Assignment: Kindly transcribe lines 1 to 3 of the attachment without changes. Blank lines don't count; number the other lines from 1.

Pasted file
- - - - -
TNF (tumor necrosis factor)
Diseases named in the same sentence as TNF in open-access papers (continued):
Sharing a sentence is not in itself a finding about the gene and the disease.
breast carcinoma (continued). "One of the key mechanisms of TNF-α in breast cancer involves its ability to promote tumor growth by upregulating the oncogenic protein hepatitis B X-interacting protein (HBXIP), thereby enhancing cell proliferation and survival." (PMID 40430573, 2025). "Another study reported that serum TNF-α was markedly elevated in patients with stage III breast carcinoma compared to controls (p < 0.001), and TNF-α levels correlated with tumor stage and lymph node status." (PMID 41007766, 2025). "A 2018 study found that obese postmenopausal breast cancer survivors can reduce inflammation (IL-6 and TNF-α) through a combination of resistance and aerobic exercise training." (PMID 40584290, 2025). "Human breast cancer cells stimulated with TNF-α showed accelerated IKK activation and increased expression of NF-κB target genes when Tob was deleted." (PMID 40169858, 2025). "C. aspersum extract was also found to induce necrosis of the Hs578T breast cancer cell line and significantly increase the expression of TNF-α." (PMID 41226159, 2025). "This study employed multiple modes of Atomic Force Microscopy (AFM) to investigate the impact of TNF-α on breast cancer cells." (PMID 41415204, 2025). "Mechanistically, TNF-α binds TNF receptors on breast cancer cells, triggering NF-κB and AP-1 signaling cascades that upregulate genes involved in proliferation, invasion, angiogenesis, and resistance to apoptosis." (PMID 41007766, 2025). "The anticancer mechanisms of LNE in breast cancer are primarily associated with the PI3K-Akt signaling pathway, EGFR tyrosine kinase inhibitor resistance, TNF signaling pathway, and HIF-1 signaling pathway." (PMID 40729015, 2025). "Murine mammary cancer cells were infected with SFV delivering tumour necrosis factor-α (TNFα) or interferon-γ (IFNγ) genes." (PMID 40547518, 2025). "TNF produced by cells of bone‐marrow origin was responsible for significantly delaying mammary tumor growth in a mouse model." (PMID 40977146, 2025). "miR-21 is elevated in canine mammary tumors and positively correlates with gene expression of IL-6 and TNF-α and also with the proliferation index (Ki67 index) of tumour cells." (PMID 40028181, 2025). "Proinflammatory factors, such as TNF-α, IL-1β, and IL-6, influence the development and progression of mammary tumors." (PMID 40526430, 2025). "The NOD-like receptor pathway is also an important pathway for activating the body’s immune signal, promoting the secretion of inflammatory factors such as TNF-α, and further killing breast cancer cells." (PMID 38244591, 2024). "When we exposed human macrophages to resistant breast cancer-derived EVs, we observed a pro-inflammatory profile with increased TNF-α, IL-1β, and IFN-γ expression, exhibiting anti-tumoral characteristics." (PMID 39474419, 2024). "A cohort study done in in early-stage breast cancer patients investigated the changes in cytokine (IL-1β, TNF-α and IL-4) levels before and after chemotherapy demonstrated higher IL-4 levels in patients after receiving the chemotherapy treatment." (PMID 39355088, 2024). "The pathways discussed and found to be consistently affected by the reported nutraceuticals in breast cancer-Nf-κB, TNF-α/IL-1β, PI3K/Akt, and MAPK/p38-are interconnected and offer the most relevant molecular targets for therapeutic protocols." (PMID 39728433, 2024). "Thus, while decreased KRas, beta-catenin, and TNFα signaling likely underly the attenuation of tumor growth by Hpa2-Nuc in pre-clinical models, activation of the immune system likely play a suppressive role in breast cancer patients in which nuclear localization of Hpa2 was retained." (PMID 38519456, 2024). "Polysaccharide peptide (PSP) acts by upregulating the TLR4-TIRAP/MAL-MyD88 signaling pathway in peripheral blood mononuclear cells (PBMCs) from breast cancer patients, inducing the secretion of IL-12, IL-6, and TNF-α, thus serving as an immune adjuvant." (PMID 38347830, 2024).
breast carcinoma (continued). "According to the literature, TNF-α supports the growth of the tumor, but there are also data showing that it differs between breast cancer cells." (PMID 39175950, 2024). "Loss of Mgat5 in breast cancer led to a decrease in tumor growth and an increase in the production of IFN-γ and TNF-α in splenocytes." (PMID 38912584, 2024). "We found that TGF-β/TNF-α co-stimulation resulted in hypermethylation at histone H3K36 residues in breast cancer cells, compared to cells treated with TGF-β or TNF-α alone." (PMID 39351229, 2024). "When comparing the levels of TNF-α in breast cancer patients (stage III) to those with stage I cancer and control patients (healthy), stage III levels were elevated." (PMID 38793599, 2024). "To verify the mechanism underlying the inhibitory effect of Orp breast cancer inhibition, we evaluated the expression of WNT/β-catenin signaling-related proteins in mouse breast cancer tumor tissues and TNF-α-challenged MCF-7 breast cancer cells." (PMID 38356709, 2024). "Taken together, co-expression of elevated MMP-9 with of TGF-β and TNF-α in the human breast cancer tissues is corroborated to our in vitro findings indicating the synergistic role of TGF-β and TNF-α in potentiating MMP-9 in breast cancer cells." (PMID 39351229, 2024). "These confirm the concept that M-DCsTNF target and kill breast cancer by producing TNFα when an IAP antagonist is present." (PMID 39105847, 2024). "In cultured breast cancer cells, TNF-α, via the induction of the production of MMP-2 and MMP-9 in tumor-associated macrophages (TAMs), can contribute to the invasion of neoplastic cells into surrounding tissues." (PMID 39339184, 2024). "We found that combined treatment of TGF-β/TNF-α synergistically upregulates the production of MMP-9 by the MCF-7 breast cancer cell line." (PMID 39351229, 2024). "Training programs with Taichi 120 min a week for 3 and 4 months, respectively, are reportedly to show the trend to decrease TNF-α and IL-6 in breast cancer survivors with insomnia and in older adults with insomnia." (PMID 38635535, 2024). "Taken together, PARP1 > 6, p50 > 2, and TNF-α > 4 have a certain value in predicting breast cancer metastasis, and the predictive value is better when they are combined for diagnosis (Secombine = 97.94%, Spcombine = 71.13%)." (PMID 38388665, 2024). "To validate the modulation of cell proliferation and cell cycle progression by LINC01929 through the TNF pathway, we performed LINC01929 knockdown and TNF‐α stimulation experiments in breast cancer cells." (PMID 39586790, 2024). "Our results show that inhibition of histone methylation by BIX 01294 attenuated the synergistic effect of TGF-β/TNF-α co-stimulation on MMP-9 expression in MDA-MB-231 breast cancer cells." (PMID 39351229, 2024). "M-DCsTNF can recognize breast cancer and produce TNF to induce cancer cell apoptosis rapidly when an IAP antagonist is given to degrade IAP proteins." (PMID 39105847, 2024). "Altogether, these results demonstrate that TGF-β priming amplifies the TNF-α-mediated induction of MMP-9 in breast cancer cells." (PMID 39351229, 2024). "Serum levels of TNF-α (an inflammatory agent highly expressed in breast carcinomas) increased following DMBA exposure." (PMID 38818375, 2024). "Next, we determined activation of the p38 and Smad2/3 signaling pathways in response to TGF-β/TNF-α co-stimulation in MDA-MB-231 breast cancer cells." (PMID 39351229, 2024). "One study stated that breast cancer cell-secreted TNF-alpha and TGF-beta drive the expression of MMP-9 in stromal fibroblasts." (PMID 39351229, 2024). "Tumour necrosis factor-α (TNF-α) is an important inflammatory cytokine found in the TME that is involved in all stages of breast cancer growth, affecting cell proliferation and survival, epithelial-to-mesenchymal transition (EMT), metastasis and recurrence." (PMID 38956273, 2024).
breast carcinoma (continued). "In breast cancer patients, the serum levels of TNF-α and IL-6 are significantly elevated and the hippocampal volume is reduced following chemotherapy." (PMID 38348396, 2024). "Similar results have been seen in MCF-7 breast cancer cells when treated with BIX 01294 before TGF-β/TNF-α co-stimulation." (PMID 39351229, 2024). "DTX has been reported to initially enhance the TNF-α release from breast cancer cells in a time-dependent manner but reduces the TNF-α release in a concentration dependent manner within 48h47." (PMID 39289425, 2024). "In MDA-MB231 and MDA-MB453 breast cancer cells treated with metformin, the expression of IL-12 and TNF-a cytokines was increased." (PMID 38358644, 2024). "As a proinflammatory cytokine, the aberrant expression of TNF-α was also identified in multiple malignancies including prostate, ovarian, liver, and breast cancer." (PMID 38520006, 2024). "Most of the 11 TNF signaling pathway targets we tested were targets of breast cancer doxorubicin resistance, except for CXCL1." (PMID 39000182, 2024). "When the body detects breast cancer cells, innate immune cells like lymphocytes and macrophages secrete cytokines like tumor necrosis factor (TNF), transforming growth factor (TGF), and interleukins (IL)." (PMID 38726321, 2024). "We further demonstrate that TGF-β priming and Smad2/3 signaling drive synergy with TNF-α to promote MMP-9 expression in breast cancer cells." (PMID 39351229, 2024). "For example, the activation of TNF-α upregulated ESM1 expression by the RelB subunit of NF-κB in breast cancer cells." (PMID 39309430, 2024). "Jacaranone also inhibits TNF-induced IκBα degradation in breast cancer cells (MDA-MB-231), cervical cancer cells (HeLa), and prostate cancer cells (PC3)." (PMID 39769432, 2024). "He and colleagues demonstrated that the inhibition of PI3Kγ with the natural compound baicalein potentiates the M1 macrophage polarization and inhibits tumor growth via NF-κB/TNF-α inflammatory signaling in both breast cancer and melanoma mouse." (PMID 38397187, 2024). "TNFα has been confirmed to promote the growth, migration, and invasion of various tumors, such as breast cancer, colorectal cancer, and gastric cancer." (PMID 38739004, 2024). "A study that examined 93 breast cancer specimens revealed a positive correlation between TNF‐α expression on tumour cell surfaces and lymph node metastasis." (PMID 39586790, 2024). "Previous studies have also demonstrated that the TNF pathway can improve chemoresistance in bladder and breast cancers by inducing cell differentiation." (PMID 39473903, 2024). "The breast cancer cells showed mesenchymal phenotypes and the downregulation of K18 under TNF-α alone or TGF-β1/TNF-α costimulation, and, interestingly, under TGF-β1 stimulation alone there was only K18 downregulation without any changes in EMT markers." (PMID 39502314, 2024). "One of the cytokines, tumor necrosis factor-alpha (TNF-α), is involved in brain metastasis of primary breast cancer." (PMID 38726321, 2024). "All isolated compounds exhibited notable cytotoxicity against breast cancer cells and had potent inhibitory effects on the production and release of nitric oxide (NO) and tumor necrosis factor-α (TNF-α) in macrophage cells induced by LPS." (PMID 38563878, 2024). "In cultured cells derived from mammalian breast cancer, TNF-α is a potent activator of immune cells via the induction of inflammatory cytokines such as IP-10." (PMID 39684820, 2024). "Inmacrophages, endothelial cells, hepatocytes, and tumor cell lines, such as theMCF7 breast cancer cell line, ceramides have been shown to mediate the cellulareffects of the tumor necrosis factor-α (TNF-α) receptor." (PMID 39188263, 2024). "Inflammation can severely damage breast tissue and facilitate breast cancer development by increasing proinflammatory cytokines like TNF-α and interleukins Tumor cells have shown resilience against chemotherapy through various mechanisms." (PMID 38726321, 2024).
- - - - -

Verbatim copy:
TNF (tumor necrosis factor)
Diseases named in the same sentence as TNF in open-access papers (continued):
Sharing a sentence is not in itself a finding about the gene and the disease.